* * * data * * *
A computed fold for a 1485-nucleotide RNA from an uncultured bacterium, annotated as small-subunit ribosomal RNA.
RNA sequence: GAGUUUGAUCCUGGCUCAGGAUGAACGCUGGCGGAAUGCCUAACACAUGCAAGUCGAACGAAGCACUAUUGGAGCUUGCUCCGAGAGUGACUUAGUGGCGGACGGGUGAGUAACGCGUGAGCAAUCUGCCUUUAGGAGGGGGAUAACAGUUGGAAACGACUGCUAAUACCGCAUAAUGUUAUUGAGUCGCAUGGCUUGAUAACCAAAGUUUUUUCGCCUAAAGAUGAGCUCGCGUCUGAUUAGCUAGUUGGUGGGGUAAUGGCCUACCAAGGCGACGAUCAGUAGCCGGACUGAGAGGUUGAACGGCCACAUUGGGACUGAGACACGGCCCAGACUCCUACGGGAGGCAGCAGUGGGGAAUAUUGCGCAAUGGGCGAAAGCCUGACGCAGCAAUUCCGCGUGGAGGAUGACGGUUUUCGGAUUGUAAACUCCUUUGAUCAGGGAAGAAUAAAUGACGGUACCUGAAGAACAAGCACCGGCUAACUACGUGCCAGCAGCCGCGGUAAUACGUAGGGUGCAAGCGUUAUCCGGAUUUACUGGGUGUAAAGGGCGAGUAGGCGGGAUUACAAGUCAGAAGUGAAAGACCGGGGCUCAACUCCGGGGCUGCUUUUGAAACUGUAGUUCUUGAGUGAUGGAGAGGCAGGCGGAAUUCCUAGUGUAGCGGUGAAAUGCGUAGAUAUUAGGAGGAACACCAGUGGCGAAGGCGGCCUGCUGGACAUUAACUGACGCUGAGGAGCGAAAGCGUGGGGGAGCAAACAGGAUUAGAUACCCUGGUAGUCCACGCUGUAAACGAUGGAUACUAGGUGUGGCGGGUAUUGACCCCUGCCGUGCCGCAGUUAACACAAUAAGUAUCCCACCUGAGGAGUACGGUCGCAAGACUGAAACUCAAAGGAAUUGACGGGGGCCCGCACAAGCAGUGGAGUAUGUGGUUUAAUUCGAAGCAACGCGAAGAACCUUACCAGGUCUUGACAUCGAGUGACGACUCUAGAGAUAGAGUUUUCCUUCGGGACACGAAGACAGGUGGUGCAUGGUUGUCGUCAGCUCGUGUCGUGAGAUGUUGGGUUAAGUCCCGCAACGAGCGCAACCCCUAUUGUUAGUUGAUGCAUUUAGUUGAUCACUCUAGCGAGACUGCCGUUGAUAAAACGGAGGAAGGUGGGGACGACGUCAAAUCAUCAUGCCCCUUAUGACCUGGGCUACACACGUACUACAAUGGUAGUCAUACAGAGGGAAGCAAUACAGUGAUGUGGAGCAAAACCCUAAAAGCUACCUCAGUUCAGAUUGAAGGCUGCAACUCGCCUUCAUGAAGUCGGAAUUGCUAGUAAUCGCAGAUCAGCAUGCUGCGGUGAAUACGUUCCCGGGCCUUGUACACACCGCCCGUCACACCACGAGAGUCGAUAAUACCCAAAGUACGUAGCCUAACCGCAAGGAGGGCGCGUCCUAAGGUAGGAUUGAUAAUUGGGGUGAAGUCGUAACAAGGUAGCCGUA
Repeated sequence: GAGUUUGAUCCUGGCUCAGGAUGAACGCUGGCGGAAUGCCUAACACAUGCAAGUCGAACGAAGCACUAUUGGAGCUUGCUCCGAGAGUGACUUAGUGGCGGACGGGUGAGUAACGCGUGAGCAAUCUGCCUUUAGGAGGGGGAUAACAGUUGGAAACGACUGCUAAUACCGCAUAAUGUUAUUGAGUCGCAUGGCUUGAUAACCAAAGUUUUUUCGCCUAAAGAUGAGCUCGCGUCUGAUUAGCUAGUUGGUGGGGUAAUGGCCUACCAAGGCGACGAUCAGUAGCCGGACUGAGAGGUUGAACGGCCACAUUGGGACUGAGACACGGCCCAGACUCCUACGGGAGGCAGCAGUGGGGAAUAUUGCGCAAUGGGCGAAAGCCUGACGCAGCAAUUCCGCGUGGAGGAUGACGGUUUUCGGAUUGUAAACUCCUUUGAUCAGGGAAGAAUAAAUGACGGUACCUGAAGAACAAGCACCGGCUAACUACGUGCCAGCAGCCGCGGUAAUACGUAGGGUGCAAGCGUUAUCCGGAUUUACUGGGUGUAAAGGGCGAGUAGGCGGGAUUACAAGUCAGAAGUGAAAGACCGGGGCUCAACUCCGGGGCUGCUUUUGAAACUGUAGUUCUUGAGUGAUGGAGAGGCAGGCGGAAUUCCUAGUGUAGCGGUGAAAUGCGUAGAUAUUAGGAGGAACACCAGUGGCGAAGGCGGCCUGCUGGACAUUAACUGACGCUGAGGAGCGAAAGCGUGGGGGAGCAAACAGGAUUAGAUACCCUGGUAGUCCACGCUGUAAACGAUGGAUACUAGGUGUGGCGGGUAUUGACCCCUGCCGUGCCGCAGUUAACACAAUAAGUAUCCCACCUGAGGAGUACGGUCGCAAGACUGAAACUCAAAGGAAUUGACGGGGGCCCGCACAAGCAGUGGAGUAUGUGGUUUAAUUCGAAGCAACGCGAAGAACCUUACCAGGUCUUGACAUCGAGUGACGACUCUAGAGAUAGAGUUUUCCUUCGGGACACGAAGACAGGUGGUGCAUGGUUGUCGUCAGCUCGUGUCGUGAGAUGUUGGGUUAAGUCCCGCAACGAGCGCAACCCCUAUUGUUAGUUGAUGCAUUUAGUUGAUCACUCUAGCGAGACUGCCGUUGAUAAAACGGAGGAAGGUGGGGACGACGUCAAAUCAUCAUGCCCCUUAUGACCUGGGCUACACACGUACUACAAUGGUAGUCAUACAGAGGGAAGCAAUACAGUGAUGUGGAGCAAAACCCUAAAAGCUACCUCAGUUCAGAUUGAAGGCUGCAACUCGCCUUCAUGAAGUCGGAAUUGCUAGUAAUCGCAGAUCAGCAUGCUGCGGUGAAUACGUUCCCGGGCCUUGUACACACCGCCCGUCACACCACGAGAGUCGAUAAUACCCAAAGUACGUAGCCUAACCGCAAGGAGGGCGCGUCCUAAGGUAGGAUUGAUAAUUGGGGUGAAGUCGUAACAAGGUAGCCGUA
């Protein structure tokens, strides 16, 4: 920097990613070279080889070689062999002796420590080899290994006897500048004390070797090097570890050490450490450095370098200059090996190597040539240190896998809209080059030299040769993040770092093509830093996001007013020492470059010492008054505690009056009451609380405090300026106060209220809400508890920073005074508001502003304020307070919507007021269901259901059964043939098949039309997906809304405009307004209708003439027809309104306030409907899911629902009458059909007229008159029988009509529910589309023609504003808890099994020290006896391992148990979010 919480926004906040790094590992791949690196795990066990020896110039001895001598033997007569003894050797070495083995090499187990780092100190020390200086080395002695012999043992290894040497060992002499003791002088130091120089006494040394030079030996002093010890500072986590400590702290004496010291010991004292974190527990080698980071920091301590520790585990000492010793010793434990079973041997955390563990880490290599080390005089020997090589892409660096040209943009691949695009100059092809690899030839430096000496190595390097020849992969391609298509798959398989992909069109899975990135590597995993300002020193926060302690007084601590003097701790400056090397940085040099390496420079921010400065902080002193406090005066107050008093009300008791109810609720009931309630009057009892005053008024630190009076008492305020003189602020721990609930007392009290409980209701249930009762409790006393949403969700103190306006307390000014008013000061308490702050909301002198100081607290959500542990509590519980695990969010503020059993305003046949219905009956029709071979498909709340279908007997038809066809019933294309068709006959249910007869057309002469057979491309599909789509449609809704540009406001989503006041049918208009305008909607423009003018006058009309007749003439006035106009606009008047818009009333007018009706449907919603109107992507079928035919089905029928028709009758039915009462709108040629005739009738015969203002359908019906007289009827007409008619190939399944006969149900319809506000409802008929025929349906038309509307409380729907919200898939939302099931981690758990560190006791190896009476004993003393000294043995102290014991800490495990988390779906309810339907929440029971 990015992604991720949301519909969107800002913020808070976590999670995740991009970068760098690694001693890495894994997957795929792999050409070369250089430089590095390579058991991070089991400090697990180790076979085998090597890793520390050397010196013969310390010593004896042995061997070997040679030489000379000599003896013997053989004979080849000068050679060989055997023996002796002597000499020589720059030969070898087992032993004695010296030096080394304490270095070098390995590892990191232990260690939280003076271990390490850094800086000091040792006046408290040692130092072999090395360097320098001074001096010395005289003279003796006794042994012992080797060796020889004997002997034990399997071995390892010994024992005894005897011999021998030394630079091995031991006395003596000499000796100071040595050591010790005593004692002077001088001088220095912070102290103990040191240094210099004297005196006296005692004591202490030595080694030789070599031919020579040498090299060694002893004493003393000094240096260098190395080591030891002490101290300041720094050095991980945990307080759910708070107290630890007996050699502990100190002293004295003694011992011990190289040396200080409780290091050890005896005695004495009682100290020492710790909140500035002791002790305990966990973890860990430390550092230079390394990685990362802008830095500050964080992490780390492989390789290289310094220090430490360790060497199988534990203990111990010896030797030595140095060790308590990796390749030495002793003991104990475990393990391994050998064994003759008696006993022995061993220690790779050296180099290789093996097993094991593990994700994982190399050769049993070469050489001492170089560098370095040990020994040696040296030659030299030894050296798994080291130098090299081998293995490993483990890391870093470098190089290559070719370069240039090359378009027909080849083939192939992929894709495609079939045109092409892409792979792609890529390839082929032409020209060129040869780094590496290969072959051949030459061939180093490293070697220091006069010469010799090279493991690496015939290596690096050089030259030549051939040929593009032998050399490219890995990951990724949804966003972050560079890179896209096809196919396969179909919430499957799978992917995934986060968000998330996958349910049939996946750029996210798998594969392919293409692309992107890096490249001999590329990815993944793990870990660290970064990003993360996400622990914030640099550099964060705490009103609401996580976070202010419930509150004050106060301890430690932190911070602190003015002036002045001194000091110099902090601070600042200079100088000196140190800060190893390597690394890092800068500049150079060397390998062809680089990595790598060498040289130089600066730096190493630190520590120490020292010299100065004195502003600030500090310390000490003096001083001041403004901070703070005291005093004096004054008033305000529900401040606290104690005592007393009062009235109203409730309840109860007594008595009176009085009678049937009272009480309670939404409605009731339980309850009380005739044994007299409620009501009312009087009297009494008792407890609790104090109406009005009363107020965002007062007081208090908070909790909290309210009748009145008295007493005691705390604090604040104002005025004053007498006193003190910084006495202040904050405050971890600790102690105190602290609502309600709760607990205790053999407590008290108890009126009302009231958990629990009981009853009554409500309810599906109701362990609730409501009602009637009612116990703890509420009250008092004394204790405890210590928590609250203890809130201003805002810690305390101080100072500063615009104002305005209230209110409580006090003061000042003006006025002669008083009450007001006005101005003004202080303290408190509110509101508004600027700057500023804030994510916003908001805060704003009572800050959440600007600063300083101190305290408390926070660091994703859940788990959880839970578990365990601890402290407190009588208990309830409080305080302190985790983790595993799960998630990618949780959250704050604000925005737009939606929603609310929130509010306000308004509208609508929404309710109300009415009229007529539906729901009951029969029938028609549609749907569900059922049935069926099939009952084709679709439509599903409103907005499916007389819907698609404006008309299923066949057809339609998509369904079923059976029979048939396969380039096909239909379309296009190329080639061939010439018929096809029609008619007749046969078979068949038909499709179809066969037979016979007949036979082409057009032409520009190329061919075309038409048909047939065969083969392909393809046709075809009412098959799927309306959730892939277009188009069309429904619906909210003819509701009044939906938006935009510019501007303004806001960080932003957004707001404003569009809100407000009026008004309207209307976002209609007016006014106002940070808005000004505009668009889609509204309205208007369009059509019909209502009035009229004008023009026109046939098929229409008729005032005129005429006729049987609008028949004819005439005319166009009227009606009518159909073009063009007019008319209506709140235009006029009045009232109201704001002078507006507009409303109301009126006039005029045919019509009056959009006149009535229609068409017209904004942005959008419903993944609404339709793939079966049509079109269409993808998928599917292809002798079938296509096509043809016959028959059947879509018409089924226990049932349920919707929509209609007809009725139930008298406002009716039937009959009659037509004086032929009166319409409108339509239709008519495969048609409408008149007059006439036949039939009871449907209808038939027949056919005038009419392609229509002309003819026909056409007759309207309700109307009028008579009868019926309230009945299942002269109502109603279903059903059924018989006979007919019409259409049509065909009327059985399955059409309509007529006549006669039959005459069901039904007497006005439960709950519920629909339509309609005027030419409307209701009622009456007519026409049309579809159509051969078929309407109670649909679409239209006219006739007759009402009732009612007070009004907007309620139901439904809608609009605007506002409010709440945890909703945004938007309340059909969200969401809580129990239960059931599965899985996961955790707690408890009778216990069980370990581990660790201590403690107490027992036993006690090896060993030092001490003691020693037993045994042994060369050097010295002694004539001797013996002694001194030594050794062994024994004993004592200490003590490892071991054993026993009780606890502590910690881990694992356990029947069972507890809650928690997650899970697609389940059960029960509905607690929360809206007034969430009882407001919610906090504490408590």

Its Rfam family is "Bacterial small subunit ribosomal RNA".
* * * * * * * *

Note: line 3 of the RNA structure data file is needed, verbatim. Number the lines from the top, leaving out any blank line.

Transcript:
Repeated sequence: GAGUUUGAUCCUGGCUCAGGAUGAACGCUGGCGGAAUGCCUAACACAUGCAAGUCGAACGAAGCACUAUUGGAGCUUGCUCCGAGAGUGACUUAGUGGCGGACGGGUGAGUAACGCGUGAGCAAUCUGCCUUUAGGAGGGGGAUAACAGUUGGAAACGACUGCUAAUACCGCAUAAUGUUAUUGAGUCGCAUGGCUUGAUAACCAAAGUUUUUUCGCCUAAAGAUGAGCUCGCGUCUGAUUAGCUAGUUGGUGGGGUAAUGGCCUACCAAGGCGACGAUCAGUAGCCGGACUGAGAGGUUGAACGGCCACAUUGGGACUGAGACACGGCCCAGACUCCUACGGGAGGCAGCAGUGGGGAAUAUUGCGCAAUGGGCGAAAGCCUGACGCAGCAAUUCCGCGUGGAGGAUGACGGUUUUCGGAUUGUAAACUCCUUUGAUCAGGGAAGAAUAAAUGACGGUACCUGAAGAACAAGCACCGGCUAACUACGUGCCAGCAGCCGCGGUAAUACGUAGGGUGCAAGCGUUAUCCGGAUUUACUGGGUGUAAAGGGCGAGUAGGCGGGAUUACAAGUCAGAAGUGAAAGACCGGGGCUCAACUCCGGGGCUGCUUUUGAAACUGUAGUUCUUGAGUGAUGGAGAGGCAGGCGGAAUUCCUAGUGUAGCGGUGAAAUGCGUAGAUAUUAGGAGGAACACCAGUGGCGAAGGCGGCCUGCUGGACAUUAACUGACGCUGAGGAGCGAAAGCGUGGGGGAGCAAACAGGAUUAGAUACCCUGGUAGUCCACGCUGUAAACGAUGGAUACUAGGUGUGGCGGGUAUUGACCCCUGCCGUGCCGCAGUUAACACAAUAAGUAUCCCACCUGAGGAGUACGGUCGCAAGACUGAAACUCAAAGGAAUUGACGGGGGCCCGCACAAGCAGUGGAGUAUGUGGUUUAAUUCGAAGCAACGCGAAGAACCUUACCAGGUCUUGACAUCGAGUGACGACUCUAGAGAUAGAGUUUUCCUUCGGGACACGAAGACAGGUGGUGCAUGGUUGUCGUCAGCUCGUGUCGUGAGAUGUUGGGUUAAGUCCCGCAACGAGCGCAACCCCUAUUGUUAGUUGAUGCAUUUAGUUGAUCACUCUAGCGAGACUGCCGUUGAUAAAACGGAGGAAGGUGGGGACGACGUCAAAUCAUCAUGCCCCUUAUGACCUGGGCUACACACGUACUACAAUGGUAGUCAUACAGAGGGAAGCAAUACAGUGAUGUGGAGCAAAACCCUAAAAGCUACCUCAGUUCAGAUUGAAGGCUGCAACUCGCCUUCAUGAAGUCGGAAUUGCUAGUAAUCGCAGAUCAGCAUGCUGCGGUGAAUACGUUCCCGGGCCUUGUACACACCGCCCGUCACACCACGAGAGUCGAUAAUACCCAAAGUACGUAGCCUAACCGCAAGGAGGGCGCGUCCUAAGGUAGGAUUGAUAAUUGGGGUGAAGUCGUAACAAGGUAGCCGUA